• Video skimming via dynamic programming is described in detail below. FIG. 6 illustrates a substructure for a dynamic programming solution in accordance with an embodiment. In order to preserve both video highlights and decent information coverage, a Dynamic Programming (DP) algorithm is used to solve the video skimming problem. A value function f (i, j,t) represents a shot sequence 602 that starting at shot i, ending at shot j and contains γ·t frames. In accordance with an embodiment, y=30, which is the minimal shot length. It should be noted that the shot sequence 602 does not need to be continuous but only fixes at two endpoints. Illustrated in FIG. 6, the value function f(i,j,t) can be maximized as follows:
  • f ( i , j , t ) = { max i k < j t = t 0 + len ( j ) / γ { f ( i , k , t 0 ) + X ( j ) + λ exp ( - ( j , k ) - d _ / β ) } j > i X ( i ) j = i - j < i
  • where length(j) represent the length of shot j, i.e., the number of frames in shot j, d(j,k) represents the number of frames between shot j and shot k, d represents the average number of frames between two nearby shots in the uniform sampling of shot pairs if all shots are assumed to take the average shot length.
  • Given the target skimming ratio, the starting and ending shots can be searched as follows:
  • ( start , end ) = arg max i , j f ( i , j , t desire skim length / γ )
  • It is a constrained optimization problem. Brute-force searching is feasible but inefficient; instead, it can be solved with DP due to existence of an optimal substructure. With the calculation of the object function value f (i,j,t) and all optimal sub-solutions, the in-between shots can be easily traced back through the optimal path. It should be noted that it is often than not the shots near the beginning or ending of a video are extremely important, and therefore, instead of searching the starting and ending shots globally, a user can also limit the search range or even fix the starting and/or ending shots.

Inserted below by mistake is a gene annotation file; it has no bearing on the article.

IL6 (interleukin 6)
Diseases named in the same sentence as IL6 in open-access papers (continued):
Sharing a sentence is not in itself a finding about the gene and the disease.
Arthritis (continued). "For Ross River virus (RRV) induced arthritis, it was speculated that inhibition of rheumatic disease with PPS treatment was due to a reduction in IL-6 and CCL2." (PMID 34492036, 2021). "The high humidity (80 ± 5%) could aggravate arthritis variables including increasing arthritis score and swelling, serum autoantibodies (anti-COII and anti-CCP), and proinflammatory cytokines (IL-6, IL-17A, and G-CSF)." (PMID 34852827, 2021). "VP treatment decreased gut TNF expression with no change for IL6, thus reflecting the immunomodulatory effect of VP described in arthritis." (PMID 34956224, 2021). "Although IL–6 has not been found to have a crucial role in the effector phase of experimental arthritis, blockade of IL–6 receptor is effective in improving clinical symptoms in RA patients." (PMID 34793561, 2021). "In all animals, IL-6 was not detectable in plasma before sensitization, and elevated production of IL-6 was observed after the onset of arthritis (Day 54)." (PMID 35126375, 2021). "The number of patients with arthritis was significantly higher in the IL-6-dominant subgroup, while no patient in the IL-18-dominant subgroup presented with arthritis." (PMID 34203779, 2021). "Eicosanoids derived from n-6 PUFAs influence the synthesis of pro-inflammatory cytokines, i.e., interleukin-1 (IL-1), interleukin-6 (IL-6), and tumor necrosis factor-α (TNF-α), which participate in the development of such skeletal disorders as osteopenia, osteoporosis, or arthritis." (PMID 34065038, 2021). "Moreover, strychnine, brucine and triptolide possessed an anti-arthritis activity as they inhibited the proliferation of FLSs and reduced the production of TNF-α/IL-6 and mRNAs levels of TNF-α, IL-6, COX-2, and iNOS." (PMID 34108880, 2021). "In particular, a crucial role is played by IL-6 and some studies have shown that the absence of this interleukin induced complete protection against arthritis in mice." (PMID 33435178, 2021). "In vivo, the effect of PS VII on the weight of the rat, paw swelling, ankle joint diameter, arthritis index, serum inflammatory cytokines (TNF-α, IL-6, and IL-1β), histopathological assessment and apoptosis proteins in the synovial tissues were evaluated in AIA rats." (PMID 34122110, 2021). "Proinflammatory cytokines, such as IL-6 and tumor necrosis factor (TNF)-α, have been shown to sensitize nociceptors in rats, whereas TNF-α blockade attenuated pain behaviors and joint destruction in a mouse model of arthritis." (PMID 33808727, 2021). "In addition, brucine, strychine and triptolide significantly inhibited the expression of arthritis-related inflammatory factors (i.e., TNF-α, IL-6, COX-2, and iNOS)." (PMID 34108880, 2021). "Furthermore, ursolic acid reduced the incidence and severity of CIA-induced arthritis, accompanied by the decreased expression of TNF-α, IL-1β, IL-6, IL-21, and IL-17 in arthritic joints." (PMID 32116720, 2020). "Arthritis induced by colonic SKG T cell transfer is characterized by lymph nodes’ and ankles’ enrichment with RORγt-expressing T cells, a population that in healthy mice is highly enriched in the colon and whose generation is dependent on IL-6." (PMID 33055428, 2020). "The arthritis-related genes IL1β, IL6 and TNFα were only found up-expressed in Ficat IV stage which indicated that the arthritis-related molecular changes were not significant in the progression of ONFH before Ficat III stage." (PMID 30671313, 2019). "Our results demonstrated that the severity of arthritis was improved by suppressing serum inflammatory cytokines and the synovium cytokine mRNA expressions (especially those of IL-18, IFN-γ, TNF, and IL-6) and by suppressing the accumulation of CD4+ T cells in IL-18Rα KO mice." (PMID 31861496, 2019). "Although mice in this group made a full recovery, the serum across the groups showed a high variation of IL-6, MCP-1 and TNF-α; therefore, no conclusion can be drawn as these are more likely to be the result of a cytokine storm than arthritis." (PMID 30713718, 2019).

• FIG. 7 illustrates a simplified block diagram of a computer system that can be used to implement the video summarization method in accordance with an embodiment. The computer system 700 includes a video summarization unit 710, a memory 720, a processor 730, a storage unit 740, network interface input devices 750, network interface output devices 760 and a data bus 770. It should be noted that this diagram is merely an example of a personal computer, which should not unduly limit the scope of the claims. Many other configurations of a personal computer are within the scope of this disclosure. One of ordinary skill in the art would also recognize the advanced media preview method may be performed by other computer systems including a portable computer, a workstation, a network computer, or the like.